and then we’d have a long lunch somewhere, drink beer and have good food and
just hang out. Then we’d go to the apartment, hang out more while it was set
up, wait for the light to change and shoot something, then wait for the light
to change again and shoot something else. It was hardly any shooting time,
really, but at the end of the day, I always felt like I had worked an
eight-hour day. And a really essential part of the preparation was to be able
to… I’m looking for a better word, but what’s coming to mind is “vibe.” To find
a vibe between us that was genuine.
FANG: How many days overall did you shoot?
ROGERS: Just four.
FANG: How many overall takes did you do? Were they all shot
as we see them, or are there invisible cut points in some of them?
ROGERS: There were some invisible edits, but we didn’t do
that many takes. We’d shoot a few, and Joe would get one he liked and say,
“Great, moving on.” The DP would say, “Joe, do you wanna watch the footage?”
And Joe would go, “Oh yeah, oh yeah!” But he works in a way that’s very fast. I
had a really pleasant experience working on V/H/S; it took a lot of energy, but
none of it was wasted.
FANG: Was it a different kind of energy, being that you
couldn’t move around as much, since you had to stay in this frame you’re sort
of trapped in?
ROGERS: You know, I never thought about that, because I was
speaking to Daniel as my boyfriend—so he was my focus, and I was trying to get
things out of him.
FANG: You had to get into some very vulnerable emotions
while playing Emily. Were those difficult to conjure up?
ROGERS: It’s hard for me to articulate exactly what my
technique is. I went to acting school, and then I wasn’t in acting school, and
it’s hard for me to pinpoint exactly what it is that triggers those emotions. I
guess I think of it as a space—a mental space or an emotional space. I was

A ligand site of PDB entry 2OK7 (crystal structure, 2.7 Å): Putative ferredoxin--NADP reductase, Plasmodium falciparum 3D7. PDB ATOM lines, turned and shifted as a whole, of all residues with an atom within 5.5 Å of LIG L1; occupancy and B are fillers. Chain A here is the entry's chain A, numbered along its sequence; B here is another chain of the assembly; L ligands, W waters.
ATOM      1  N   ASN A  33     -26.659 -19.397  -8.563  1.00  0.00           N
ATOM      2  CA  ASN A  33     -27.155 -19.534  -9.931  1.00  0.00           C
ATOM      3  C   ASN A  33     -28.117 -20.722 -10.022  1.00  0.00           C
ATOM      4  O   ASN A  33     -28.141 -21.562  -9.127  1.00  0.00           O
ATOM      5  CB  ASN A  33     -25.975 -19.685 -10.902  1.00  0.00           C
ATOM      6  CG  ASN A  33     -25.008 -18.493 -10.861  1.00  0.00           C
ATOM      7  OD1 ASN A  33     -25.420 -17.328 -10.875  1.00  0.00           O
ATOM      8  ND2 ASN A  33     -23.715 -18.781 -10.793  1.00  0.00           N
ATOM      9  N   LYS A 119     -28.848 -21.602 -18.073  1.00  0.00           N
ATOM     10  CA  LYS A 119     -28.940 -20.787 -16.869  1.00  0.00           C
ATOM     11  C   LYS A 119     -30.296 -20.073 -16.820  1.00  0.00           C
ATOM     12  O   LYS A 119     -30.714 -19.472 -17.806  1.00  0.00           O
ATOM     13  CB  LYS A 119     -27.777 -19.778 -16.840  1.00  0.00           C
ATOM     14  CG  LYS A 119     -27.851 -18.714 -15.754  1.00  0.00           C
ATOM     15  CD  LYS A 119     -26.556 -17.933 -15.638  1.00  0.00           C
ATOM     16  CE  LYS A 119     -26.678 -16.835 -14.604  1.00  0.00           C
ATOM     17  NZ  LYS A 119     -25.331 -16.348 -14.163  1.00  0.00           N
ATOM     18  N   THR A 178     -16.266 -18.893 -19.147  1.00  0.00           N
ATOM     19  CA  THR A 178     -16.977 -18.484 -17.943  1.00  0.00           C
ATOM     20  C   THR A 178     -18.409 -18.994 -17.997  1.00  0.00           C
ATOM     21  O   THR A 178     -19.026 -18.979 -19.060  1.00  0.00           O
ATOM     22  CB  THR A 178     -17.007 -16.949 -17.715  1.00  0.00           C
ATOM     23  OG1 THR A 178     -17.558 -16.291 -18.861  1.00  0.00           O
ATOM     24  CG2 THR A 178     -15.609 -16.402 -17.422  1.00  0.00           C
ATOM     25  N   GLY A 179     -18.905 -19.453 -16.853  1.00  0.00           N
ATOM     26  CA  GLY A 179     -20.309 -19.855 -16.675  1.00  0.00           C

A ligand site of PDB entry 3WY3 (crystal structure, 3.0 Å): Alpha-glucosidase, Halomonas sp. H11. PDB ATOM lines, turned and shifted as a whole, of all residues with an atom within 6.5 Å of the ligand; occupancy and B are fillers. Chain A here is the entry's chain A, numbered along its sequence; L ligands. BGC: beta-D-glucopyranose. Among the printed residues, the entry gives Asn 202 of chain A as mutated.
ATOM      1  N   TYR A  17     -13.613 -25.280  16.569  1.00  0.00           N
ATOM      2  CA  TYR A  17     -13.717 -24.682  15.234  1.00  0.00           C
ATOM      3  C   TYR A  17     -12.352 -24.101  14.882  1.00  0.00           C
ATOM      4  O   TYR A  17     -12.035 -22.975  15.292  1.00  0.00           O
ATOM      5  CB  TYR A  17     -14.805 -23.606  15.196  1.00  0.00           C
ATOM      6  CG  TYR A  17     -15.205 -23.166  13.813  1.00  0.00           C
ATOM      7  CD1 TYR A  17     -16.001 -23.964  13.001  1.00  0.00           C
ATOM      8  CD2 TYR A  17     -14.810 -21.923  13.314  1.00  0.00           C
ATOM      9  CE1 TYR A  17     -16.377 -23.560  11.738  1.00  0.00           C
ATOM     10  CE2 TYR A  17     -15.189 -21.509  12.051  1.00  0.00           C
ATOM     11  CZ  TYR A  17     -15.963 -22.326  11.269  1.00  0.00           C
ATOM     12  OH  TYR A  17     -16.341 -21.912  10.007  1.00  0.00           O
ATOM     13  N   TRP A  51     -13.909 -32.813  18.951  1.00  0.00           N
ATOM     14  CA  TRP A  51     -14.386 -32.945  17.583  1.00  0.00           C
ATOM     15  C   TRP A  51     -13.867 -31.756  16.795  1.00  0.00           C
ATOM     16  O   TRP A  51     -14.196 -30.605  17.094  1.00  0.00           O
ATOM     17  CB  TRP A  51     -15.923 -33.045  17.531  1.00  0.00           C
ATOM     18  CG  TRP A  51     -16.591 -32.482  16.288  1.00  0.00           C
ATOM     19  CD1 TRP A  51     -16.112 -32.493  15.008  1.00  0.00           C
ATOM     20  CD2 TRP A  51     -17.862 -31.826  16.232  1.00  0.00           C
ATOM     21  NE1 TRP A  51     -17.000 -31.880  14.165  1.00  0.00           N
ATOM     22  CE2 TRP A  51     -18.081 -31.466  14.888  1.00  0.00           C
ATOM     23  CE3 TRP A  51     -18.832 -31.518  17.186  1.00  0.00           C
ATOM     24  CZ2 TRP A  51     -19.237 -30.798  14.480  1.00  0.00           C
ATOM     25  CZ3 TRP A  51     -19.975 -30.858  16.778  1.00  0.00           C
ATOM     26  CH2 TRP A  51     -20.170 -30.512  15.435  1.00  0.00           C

thinking about how it might feel to break up with someone I loved, which put me
into that space. One thing that helped me was the really long takes, and the
fluidity that gave me. A lot of times in film, you do 30 seconds of this, this
and that, and then the director essentially sculpts your performance. But Joe
allowed those takes to just be long and simple, which let me build up
FANG: How did you feel when you saw the whole movie put
together? I’m assuming you were unaware of what the other filmmakers were
ROGERS: I knew they had done other things, but I didn’t know
what they were going to look like. And it was a really wild ride! I had a lot
of fun watching it.
FANG: Tell us about your part in JACK ATTACK (pictured
ROGERS: I play Elizabeth, a babysitter. It’s Halloween, I
wish I could be out with my boyfriend—I’m angry at him for not showing up—and
then it goes horribly, horribly wrong. A babysitter’s worst nightmare is what
I’d call it.
FANG: JACK ATTACK is another short project; is it a
challenge in general to develop a character in a brief amount of screen time?
ROGERS: Well, in V/H/S I felt like I had a lot of screen
time, and also, since I graduated from college, the films I’d been making were
all shorts. So that was the medium I understood the best; actually, it’s
probably easier for me.
FANG: Are you a horror fan yourself?
ROGERS: Not yet, but I’m curious! I’m trying to think of my
favorite… I remember seeing THE BLAIR WITCH PROJECT when it came out, and being
really scared. Actually, this past year I saw ROSEMARY’S BABY for the first
time, which totally knocked my socks off. It was just like, “I can’t believe I
haven’t seen this yet!”